Nutrition Guide for Your Second Trimester

At this stage, what your baby needs most is to grow. Most expecting moms feel more energized during the second trimester and begin to put on weight. Vital systems start to develop and kicking can be felt already. Here are the most important vitamins and minerals you will need for a healthy development during your second trimester of pregnancy.

1. Vitamin E

A good balance of Vitamin E and Omega oils is healthy for you as well as for your baby. Vitamin E helps prevent and heal stretch marks, while contributing to your baby’s development. Vitamin E in excess is not recommended. Avoid taking dietary supplements and try instead nuts such as almonds and pine nuts, spinach and green olives. These vitamin-rich foods are healthiest in their raw form and will satisfy the recommended daily dose in a balanced diet.

2. Vitamin C and Zinc

Vitamin C and Zinc are both critical in aiding your immune system and preventing infections. There is also evidence that Vitamin C and Zinc can help with the development of the baby’s nervous system. Try including strawberries, kiwi and other fruits in your diet, as well as bell pepper, broccoli, lamb, dark chocolate, pumpkin seeds and peanuts. Eating one portion of peanuts per week during pregnancy reduces the chances of your child developing allergies later on. Peanuts are recommended only for those without a family history of peanut allergy.

3. Vitamin D and Calcium

During the second trimester, your baby’s bones and teeth begin to harden. Calcium with Vitamin D and magnesium are essential in the formation of bones and teeth, so make sure you spend sufficient time in sunlight and eat plenty of cheese, milk, tofu, mushrooms, sesame seeds, almonds and Brazil nuts. Complete you diet with fish like Mackerel and Tuna, which are rich in magnesium and Omega-3 fatty acids.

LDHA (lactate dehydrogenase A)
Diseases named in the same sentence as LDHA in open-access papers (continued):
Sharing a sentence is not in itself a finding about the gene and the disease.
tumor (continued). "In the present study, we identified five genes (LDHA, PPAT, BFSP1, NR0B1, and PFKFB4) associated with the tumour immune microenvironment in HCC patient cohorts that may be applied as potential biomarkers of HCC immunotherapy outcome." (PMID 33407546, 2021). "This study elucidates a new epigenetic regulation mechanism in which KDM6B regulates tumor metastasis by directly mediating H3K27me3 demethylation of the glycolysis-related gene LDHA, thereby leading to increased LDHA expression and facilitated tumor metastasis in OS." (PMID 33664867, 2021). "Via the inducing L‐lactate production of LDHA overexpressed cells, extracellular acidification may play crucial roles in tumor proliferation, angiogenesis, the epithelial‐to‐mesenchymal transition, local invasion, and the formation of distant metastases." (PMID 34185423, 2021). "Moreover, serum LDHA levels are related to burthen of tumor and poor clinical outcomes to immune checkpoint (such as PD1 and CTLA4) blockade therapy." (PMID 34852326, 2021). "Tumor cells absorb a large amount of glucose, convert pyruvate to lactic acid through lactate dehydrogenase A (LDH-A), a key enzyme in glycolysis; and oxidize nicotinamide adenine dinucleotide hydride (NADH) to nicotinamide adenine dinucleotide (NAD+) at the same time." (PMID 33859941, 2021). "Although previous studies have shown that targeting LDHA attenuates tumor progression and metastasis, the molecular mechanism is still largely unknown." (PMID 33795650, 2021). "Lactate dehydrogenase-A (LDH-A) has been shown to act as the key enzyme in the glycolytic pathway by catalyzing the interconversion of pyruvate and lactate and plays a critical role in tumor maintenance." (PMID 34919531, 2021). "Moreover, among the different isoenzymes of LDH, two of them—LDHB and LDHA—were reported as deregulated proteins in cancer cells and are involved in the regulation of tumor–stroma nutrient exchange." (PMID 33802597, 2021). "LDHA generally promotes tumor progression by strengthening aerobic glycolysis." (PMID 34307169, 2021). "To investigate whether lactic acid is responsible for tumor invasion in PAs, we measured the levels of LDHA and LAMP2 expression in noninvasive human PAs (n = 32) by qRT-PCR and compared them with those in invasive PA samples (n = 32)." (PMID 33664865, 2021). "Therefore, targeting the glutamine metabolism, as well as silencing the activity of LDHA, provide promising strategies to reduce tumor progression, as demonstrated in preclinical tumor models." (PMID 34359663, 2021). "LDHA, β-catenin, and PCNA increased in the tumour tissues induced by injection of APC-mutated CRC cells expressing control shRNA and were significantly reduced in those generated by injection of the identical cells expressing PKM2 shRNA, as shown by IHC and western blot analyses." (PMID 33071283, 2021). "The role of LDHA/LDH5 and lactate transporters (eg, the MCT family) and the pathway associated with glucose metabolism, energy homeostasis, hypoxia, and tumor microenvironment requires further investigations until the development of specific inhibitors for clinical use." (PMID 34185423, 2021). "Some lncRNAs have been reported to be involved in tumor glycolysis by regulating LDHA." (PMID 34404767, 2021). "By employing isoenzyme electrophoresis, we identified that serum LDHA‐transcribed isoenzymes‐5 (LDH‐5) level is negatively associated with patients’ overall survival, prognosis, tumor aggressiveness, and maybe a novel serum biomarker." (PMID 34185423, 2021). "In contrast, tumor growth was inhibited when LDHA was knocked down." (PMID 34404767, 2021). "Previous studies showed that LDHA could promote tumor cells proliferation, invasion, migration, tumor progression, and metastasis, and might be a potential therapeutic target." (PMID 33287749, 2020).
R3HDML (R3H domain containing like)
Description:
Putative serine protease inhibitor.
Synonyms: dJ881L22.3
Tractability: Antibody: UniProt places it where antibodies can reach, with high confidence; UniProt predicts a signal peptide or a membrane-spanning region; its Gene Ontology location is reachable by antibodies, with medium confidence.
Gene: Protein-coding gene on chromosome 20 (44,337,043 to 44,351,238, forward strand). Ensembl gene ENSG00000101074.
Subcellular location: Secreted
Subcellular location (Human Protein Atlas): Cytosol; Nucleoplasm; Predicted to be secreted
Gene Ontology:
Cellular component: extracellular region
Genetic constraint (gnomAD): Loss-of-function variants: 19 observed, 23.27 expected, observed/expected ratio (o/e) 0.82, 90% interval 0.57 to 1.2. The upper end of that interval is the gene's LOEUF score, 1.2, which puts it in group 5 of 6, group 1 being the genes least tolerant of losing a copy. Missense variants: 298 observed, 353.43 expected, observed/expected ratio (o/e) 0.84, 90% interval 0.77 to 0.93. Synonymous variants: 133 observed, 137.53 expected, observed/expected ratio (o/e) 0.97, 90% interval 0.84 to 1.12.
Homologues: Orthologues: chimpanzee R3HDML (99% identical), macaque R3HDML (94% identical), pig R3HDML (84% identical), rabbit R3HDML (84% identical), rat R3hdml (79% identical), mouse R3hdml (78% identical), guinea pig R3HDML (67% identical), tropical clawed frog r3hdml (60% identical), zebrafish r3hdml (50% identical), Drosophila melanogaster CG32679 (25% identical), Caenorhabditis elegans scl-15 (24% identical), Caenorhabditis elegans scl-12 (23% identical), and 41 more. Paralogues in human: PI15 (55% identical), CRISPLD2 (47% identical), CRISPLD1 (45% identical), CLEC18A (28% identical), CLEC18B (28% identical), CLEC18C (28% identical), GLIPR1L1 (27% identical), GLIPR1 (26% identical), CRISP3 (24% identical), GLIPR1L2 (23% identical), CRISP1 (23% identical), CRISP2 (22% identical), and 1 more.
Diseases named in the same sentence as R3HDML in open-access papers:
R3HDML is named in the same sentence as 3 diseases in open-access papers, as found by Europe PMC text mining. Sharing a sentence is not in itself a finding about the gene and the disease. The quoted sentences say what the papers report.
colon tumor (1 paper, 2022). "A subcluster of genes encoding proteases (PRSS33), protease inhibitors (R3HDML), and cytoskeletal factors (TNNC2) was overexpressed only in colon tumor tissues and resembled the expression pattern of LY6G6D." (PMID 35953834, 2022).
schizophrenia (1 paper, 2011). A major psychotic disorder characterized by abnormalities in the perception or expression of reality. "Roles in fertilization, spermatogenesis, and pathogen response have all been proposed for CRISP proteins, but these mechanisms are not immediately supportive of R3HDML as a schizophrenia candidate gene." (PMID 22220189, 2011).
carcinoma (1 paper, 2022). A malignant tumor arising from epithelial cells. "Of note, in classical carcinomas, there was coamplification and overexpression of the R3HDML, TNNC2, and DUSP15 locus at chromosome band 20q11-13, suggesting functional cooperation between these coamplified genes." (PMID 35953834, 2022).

4. Beta-Carotene

Beta-Carotene is the most popular provitamin A, widely available in plenty of fruits and plants. Because it converts to Vitamin A within your body, it plays an important role in the development of your baby’s vision. You will find beta-Carotene in orange fruits and vegetables such as carrots, pumpkins, beetroots, mangoes and papayas. Sweet potatoes and lettuce are also a rich and healthy source. Beta-Carotene is a safe source of Vitamin A and does not have its toxic effects. It is highly recommended to not use dietary supplements of Vitamin A and to avoid consuming liver during pregnancy.

7 Vitamins and Minerals for a Healthy First Trimester

Are you eating everything your baby needs at this early stage? We’ve prepared a list of vitamins and minerals that are essential for your health and for your baby’s development during the first trimester of pregnancy.

1. Folate

Folate, or folic acid, is of critical importance in stages like pregnancy or infancy, due to its significant aid to rapid cell division and cell growth. Folic acid is recommended during the preconception period – just before and after the moment of conception – as well as during the first trimester. Also known as Vitamin M or Vitamin B9, folate intake is important for preventing congenital malformations and is required in the formation of all bodily cells for both you and your baby.